Dividend payers deserve a berth in any long-term stock portfolio. But seemingly attractive dividend yields are not always as fetching as they may appear. Let's see which companies in the steel and iron industry offer the most promising dividends.
Yields and growth rates and payout ratios, oh my!
Before we get to those companies, though, you should understand just why you'd want to own dividend payers. These stocks can contribute a huge chunk of growth to your portfolio in good times, and bolster it during market downturns.
As my colleague Matt Koppenheffer has noted: "Between 2000 and 2009, the average dividend-adjusted return on stocks with market caps above $5 billion and a trailing yield of 2.5% or better was a whopping 114%. Compare that to a 19% drop for the S&P 500."
When hunting for promising dividend payers, unsophisticated investors will often just look for the highest yields they can find. While these stocks will indeed pay out the most, the yield figures apply only for the current year. Extremely steep dividend yields can be precarious, and even solid ones are vulnerable to dividend cuts.
When evaluating a company's attractiveness in terms of its dividend, it's important to examine at least three factors:
- The current yield.
- The dividend growth.
- The payout ratio.
If a company has a middling dividend yield, but a history of increasing its payment substantially from year to year, it deserves extra consideration. A $3 dividend can become $7.80 in 10 years, if it grows at 10% annually. (It will top $20 after 20 years.) Thus, a 3% yield today may be more attractive than a 4% one, if the 3% company is rapidly increasing that dividend.
Next, consider the company's payout ratio, which reflects what percentage of income the company is spending on its dividend. In general, the lower the number, the better. A low payout ratio means there's plenty of room for generous dividend increases. It also means that much of the company's income remains in its hands, giving it a lot of flexibility. That money can fund the business's expansion, pay off debt, buy back shares, or even buy other companies. A steep payout ratio reflects little flexibility for the company, less room for dividend growth, and a stronger chance that if the company falls on hard times, it will have to reduce its dividend.
Peering into steel and iron
Below, I've compiled some of the major dividend-paying players in the steel and iron industry, ranked according to their dividend yields:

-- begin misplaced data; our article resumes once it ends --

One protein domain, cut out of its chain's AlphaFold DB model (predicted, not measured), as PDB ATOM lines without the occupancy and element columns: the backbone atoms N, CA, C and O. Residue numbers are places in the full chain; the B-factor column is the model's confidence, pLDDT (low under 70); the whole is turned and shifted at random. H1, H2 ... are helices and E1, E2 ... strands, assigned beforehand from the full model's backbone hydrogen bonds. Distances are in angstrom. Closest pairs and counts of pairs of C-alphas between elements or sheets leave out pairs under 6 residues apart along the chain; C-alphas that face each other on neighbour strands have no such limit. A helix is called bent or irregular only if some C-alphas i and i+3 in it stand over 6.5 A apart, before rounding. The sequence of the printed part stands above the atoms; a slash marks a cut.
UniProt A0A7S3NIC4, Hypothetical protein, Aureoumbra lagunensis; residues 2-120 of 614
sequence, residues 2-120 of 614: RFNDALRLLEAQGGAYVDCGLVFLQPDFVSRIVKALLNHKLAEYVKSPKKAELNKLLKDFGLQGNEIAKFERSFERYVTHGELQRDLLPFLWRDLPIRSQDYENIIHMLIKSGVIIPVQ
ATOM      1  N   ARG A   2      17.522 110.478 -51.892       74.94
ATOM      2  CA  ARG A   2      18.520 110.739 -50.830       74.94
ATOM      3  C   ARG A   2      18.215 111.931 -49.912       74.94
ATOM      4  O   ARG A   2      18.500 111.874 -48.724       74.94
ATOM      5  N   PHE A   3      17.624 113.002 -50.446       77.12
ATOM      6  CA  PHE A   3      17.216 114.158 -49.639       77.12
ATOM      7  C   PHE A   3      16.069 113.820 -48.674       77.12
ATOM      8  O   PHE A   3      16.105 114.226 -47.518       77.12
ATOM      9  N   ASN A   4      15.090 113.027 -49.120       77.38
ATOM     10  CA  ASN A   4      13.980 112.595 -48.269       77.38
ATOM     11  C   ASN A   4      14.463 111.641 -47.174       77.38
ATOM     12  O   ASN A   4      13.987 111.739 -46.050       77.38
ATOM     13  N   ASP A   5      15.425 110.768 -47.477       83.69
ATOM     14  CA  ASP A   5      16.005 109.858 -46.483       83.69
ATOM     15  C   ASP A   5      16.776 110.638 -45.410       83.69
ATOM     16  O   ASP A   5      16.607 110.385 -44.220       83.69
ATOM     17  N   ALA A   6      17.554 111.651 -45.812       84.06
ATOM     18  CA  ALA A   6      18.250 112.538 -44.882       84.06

5-Year Average Annual Dividend Growth Rate
Companhia Siderurgica Nacional
Data: Motley Fool CAPS. NM = not meaningful; AK Steel started paying a dividend within the past five years.
If you focus on dividend yield alone, you might choose Companhia Siderurgica Nacional, but it's not necessarily your best bet, as its dividend growth rate isn't stellar. Its payout ratio is also enormous and worrisome, as are many in the list, but that's generally because this is a cyclical industry and earnings have been depressed recently. If you expect earnings to rebound, you can expect the payout ratios to fall.
Instead, let's focus on the dividend growth rate first, where Rio Tinto, Vale, and ArcelorMittal lead the way. Their growth rates are so steep, though, that they may be hard to maintain for long, especially in the case of Rio Tinto, where the rate is particularly high, along with the payout ratio.
Vale and ArcelorMittal have both strong growth rates and low payout ratios, making them rather attractive. But their yields are on the low side, especially Vale. That's not necessarily a deal-breaker, but the ideal stock would have a higher yield as well.
As I see it, Nucor looks the most attractive. It sports a yield of 3.3%, a healthy dividend growth rate, and a payout ratio that will look more reasonable once the company returns to previous earnings levels. ArcelorMittal is also appealing, despite its lower yield, because it seems to be aggressively increasing its payout with plenty of room to grow. These companies offer some solid income now and a good chance of strong dividend growth in the future. Of course, as with all stocks, you'll want to look into more than just a company's dividend situation before making a purchase decision. Still, these stocks' compelling dividends make them great places to start your search.
Do your portfolio a favor. Don't ignore the growth you can gain from powerful dividend payers.
We Fools may not all hold the same opinions, but we all believe that considering a diverse range of insights makes us better investors.
Longtime Fool contributor Selena Maranjian does not own shares of any companies mentioned in this article. The Fool owns shares of Nucor, which is a Motley Fool Stock Advisor recommendation. Try any of our Foolish newsletter services free for 30 days. The Motley Fool has a disclosure policy.